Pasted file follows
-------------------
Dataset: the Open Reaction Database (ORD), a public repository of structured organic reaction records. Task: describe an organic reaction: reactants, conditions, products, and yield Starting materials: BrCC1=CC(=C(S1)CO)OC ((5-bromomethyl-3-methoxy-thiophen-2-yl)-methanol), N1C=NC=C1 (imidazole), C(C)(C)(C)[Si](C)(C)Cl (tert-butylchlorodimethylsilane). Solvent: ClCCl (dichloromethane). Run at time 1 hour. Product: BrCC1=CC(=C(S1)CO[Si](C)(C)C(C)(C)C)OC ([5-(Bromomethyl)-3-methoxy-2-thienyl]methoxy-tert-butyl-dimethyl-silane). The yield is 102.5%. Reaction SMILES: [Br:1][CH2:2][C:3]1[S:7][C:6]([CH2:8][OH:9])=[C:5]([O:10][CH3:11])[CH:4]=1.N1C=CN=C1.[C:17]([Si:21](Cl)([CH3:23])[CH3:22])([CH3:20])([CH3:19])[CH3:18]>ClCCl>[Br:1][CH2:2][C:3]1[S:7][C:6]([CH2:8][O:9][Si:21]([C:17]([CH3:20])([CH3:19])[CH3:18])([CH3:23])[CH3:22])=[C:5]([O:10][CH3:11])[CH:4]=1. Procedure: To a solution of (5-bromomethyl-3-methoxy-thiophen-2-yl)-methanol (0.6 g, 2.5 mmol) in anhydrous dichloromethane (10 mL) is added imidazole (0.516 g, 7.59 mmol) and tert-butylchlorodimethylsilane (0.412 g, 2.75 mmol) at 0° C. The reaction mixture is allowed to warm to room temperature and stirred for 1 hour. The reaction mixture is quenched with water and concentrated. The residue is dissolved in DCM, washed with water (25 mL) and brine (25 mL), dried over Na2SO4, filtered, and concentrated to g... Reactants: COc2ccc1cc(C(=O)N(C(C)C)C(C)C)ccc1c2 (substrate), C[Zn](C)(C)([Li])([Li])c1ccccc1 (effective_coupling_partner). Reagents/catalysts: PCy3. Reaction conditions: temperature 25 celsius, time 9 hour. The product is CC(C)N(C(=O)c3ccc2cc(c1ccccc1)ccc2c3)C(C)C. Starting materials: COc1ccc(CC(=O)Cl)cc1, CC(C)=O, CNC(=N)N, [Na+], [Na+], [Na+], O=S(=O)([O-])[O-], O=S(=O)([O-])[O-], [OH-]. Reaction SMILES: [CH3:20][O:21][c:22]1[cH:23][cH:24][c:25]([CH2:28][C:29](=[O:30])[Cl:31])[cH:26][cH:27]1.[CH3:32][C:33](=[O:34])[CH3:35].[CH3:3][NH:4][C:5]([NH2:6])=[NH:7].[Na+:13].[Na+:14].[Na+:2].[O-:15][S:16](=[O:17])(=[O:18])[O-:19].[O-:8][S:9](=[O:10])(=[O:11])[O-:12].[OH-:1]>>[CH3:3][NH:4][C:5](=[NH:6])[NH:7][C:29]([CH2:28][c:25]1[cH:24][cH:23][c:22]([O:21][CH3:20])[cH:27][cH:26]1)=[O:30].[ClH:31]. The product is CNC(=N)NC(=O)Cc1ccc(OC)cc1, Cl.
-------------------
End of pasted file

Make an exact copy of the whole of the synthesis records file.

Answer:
Dataset: the Open Reaction Database (ORD), a public repository of structured organic reaction records. Task: describe an organic reaction: reactants, conditions, products, and yield Starting materials: BrCC1=CC(=C(S1)CO)OC ((5-bromomethyl-3-methoxy-thiophen-2-yl)-methanol), N1C=NC=C1 (imidazole), C(C)(C)(C)[Si](C)(C)Cl (tert-butylchlorodimethylsilane). Solvent: ClCCl (dichloromethane). Run at time 1 hour. Product: BrCC1=CC(=C(S1)CO[Si](C)(C)C(C)(C)C)OC ([5-(Bromomethyl)-3-methoxy-2-thienyl]methoxy-tert-butyl-dimethyl-silane). The yield is 102.5%. Reaction SMILES: [Br:1][CH2:2][C:3]1[S:7][C:6]([CH2:8][OH:9])=[C:5]([O:10][CH3:11])[CH:4]=1.N1C=CN=C1.[C:17]([Si:21](Cl)([CH3:23])[CH3:22])([CH3:20])([CH3:19])[CH3:18]>ClCCl>[Br:1][CH2:2][C:3]1[S:7][C:6]([CH2:8][O:9][Si:21]([C:17]([CH3:20])([CH3:19])[CH3:18])([CH3:23])[CH3:22])=[C:5]([O:10][CH3:11])[CH:4]=1. Procedure: To a solution of (5-bromomethyl-3-methoxy-thiophen-2-yl)-methanol (0.6 g, 2.5 mmol) in anhydrous dichloromethane (10 mL) is added imidazole (0.516 g, 7.59 mmol) and tert-butylchlorodimethylsilane (0.412 g, 2.75 mmol) at 0° C. The reaction mixture is allowed to warm to room temperature and stirred for 1 hour. The reaction mixture is quenched with water and concentrated. The residue is dissolved in DCM, washed with water (25 mL) and brine (25 mL), dried over Na2SO4, filtered, and concentrated to g... Reactants: COc2ccc1cc(C(=O)N(C(C)C)C(C)C)ccc1c2 (substrate), C[Zn](C)(C)([Li])([Li])c1ccccc1 (effective_coupling_partner). Reagents/catalysts: PCy3. Reaction conditions: temperature 25 celsius, time 9 hour. The product is CC(C)N(C(=O)c3ccc2cc(c1ccccc1)ccc2c3)C(C)C. Starting materials: COc1ccc(CC(=O)Cl)cc1, CC(C)=O, CNC(=N)N, [Na+], [Na+], [Na+], O=S(=O)([O-])[O-], O=S(=O)([O-])[O-], [OH-]. Reaction SMILES: [CH3:20][O:21][c:22]1[cH:23][cH:24][c:25]([CH2:28][C:29](=[O:30])[Cl:31])[cH:26][cH:27]1.[CH3:32][C:33](=[O:34])[CH3:35].[CH3:3][NH:4][C:5]([NH2:6])=[NH:7].[Na+:13].[Na+:14].[Na+:2].[O-:15][S:16](=[O:17])(=[O:18])[O-:19].[O-:8][S:9](=[O:10])(=[O:11])[O-:12].[OH-:1]>>[CH3:3][NH:4][C:5](=[NH:6])[NH:7][C:29]([CH2:28][c:25]1[cH:24][cH:23][c:22]([O:21][CH3:20])[cH:27][cH:26]1)=[O:30].[ClH:31]. The product is CNC(=N)NC(=O)Cc1ccc(OC)cc1, Cl.